Our first school was at Kapolei Elementary for 90 kindergarteners.

In between the shows, we went to Pearlridge Mall which was nostalgic because I hadn’t been there since I was 12. (The boys sat at starbucks while I shopped a little).

Our second show was at Manana Elementary School for 165 kids grades k,3, and 4th

Both shows were fun and had pretty good energy – public school kids are just so much more energetic to perform too. They are less likely to “be polite” and unsure of how to respond.

At Manana Elementary, Kai gave a mentally disabled kid hanging around after the show with his helper a one on one puppet show for a little bit

Spending the weekend on Oahu was a lot of fun. It fantastic to have a few show free days after such a busy week. I certainly made use of the time. Pictures from the weekend:

Bachelorette Party fun on Friday night for a friend of mine from high school

On Saturday, some cute Navy boys invited some of the bachelorette party girls to their sweet beach house to BBQ and hang out. This was their backyard. The beach was about 10 feet beyond the hedge. The inside of the house was really nice too.

On Sunday, my new awesome friend Michelle and I went on a mountain ridge hike

Just one of the amazing views on the hike

It's good to be on Oahu ;-)

OAHU: Day four (September 17)

Thursday – our first 3 show day. This means that today we went to three different schools, loaded in the set three times, performed the show three times to three very different audiences, and then broke down the set and loaded it back into the car three times. Whew!

This was our schedule:

7:30: arrive at first school
8:30 perform first show
9:00 Break down and get out of first school as soon as we can because we need to get to the next school (25 minute drive) and set up for our second show
10:30 perform second show
11:00 break down and leave second school and drive the 50 minute drive to our third school and set up as quickly as possible
12:50 Perform third show
1:30 Break down, go to beach/go home.

Everyday until now, the most we’ve had is two shows a day. It’s daunting to know that three show days are really the norm for this tour. On Kauai we are even going to have four show days! But I don’t want to get ahead of myself. I’ve been getting the feeling I should take this tour one day at a time. If I think about how I’m going to be doing this for the next two months…. It’s too much to think about.

Anyway, we started this long day at St Ann’s Model School performing for 124 kids ranging in grade levels 1-4. What was nice about this school was that it was in Kaheohe, which is where our vacation rental is, meaning it was a 10 minute drive instead of a 40 minute drive, meaning we got to sleep in an extra half hour! This might not sound like much, but it definitely started this long day off on a sweet sleepful note.

Our next show was at a preschool called The Children’s Center for 50 kids.

It was in a gymnasium, which was an unusual space for us. When I first saw the audience at this school, I thought they were the shyest audience we’d had. They were all looking at me with a “dear in the headlights” sort of stare. Luckily, no sooner had Daryl come out as his Goofy grandpa character, and the audience started laughing at was put at ease. They ended up coming after the show and giving me hugs! Also, after the show, they gave us “peace pin wheels” the children had been making for International Peace day the following Monday. This was also the first school to give us lei’s! They were adorably hand made, hodge-podge things that had different kinds of beads, and colors, and fake flowers, and they jingled like bells as we walked.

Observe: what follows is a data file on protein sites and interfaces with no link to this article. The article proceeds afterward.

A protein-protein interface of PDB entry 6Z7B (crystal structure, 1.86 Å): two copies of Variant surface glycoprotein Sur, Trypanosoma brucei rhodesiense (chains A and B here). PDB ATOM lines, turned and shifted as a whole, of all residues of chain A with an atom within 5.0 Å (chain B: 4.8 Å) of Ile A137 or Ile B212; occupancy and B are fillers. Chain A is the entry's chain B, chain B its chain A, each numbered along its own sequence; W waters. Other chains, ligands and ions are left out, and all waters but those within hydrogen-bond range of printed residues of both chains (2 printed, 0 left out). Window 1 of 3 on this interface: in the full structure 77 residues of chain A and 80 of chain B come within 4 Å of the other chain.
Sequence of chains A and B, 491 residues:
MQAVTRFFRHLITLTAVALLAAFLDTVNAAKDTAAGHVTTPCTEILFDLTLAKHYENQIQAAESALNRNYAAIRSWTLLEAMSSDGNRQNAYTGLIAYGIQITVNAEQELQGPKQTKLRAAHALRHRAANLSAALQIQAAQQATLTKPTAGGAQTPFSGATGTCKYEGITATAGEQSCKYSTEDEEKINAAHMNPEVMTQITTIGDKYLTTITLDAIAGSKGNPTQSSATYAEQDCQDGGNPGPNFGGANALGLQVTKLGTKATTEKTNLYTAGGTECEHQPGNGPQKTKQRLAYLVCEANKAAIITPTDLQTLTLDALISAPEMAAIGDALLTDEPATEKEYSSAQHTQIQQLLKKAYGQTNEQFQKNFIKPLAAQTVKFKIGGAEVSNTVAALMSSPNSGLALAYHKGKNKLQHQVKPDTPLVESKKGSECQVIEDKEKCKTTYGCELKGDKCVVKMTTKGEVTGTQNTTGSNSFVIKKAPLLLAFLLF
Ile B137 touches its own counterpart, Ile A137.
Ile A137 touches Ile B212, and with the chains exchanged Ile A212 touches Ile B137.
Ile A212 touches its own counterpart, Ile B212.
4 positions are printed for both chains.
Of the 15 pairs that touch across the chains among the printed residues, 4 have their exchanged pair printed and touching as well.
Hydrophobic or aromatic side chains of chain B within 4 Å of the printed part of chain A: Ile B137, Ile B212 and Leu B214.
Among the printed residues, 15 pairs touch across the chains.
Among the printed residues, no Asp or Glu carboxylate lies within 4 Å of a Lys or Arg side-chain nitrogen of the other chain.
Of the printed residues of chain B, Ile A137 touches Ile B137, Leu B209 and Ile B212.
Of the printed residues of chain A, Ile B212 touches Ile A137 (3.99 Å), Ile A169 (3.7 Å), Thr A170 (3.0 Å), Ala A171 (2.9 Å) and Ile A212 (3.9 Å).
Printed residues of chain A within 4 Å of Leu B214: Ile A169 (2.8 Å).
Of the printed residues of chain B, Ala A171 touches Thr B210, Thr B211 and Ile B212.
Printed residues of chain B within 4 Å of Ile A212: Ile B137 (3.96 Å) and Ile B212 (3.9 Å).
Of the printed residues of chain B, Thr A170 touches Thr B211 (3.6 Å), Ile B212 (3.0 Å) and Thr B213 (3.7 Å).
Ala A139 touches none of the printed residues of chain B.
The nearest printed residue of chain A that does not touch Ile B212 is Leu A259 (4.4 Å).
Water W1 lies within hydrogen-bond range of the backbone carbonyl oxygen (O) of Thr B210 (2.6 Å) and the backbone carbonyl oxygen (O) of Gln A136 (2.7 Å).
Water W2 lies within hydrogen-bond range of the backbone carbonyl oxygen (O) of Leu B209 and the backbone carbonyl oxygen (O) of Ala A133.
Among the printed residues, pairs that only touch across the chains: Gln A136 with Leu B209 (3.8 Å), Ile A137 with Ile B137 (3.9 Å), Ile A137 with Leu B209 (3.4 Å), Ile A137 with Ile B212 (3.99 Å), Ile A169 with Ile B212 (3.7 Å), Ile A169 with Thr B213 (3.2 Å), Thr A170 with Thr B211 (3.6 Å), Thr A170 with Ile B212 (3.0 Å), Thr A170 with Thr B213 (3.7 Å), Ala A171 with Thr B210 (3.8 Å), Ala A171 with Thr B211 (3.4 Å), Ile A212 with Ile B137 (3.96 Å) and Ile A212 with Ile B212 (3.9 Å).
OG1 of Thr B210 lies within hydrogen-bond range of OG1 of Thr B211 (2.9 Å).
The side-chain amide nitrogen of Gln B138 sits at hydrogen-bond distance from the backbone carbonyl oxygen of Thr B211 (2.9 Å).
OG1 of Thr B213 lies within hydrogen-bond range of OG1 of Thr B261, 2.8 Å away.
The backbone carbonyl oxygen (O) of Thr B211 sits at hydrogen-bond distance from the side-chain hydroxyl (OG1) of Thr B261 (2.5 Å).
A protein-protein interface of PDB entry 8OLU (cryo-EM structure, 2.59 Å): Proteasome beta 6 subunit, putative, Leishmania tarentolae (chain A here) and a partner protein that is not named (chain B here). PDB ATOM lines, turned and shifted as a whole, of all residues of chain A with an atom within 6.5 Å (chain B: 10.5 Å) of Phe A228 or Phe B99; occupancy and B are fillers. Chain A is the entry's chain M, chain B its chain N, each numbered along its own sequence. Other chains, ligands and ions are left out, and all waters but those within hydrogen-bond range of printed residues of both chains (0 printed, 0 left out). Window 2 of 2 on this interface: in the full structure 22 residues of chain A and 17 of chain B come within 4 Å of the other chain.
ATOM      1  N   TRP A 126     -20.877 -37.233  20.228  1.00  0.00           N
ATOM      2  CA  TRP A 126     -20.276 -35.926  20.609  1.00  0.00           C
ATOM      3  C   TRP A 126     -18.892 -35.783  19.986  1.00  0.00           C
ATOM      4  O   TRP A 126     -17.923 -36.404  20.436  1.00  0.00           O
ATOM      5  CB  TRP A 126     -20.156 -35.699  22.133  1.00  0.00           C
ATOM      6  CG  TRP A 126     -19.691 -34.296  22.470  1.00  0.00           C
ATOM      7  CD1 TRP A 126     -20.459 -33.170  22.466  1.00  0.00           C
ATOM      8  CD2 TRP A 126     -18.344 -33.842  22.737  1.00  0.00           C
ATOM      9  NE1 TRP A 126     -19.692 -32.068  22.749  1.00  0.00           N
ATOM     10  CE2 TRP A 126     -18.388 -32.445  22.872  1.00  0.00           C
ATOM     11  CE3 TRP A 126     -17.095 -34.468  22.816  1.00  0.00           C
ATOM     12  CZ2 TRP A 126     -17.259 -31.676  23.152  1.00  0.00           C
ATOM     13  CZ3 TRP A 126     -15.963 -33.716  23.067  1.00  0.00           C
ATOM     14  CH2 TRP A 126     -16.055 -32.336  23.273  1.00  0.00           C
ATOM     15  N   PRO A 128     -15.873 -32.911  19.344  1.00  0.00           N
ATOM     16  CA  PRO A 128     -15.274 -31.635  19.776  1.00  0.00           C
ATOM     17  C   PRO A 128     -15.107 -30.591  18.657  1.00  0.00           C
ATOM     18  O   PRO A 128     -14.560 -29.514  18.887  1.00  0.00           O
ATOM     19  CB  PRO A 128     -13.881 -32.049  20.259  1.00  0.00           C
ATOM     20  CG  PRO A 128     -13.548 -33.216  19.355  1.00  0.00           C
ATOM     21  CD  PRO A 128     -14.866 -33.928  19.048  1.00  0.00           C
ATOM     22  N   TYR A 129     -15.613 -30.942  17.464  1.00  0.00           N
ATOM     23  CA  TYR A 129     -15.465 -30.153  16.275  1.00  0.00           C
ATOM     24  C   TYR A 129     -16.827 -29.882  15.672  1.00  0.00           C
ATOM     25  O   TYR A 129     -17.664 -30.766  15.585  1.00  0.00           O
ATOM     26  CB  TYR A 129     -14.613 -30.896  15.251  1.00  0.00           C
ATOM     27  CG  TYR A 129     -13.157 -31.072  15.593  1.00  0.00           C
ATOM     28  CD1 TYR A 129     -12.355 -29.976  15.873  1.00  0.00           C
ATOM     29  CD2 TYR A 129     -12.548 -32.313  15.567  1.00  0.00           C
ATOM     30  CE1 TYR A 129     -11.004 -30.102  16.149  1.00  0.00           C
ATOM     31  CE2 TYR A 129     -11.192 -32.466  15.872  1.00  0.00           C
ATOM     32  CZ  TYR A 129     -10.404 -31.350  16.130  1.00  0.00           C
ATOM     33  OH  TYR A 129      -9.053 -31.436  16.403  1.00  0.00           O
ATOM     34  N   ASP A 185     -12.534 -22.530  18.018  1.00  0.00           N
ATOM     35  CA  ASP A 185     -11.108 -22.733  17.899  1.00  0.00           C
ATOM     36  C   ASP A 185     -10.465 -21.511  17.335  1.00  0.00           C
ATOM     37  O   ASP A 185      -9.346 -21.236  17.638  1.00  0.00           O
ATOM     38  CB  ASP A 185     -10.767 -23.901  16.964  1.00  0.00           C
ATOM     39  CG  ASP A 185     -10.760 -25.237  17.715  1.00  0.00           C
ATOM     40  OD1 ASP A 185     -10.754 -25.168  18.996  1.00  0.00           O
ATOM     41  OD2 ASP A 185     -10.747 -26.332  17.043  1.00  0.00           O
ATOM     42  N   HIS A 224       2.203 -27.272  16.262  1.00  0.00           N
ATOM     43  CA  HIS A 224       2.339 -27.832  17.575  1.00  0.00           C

MOMENT of the DAY: We were in a huge rush to get from our first show in Kaneohe to our second show in Honolulu (a 25 minute drive). As we are driving along, congratulating ourselves for being 5 minutes ahead of schedule, the driver in the car next to us starts making strange, serious warning gestures at us and at our trunk. Sure enough, we look at our trunk and find that we had been driving down the highway with the damn thing completely open! We have about $7,000 in puppets, and another $5,000 in audio equipment that travels around with us and lives in the back of our trunk! We pulled over as soon as we could, I jumped out, slammed that trunk closed, and we drove along our merry way, thanking our lucky stars that a fellow driver had been nice enough to tell us, and that we had not lost anything.

The back of our van-
It would have been so easy for important things to fall out!

Our last and final show of the day had been at Ka’a’awa Elementary school for 150 kids grades k-6, basically the entire school. This was probably my most favorite show we’ve done so far. The school is awesomely out in Hawaii no-man’s land with green fields and mountains directly at it’s back, and the Pacific ocean right across the street.

It was made up of white portable buildings, and it was in one of the largest of these portable buildings that we set up the stage and performed to the 150+ audience that had somehow had jammed itself to fit into this not very big space. It was hot. It was crowded. It was one of the best energy shows we’ve had. The kids were so excited to see us, their energy and excitement was infectious. Despite being tired, despite having already done this same show twice this morning, I could not help but want to perform the best show I could possibly put on for them. And they loved it. A number of kids even asked for our autographs as we left the school, which is where our best kid quotes of the day came from too:

Kid Quote: It’s an underwear two parter: “NICE UNDERWEAR!!!!” – said repeatedly by a 3rd grade boy while he hugged me good bye (it’s one of my puppet’s lines in the play, and consequently his FAVORITE part)


“Why did grandpa keep pulling up his underwear?” asked by a second grade girl who had never heard of suspenders (grandpa likes to hold onto his suspenders while he talks sometimes)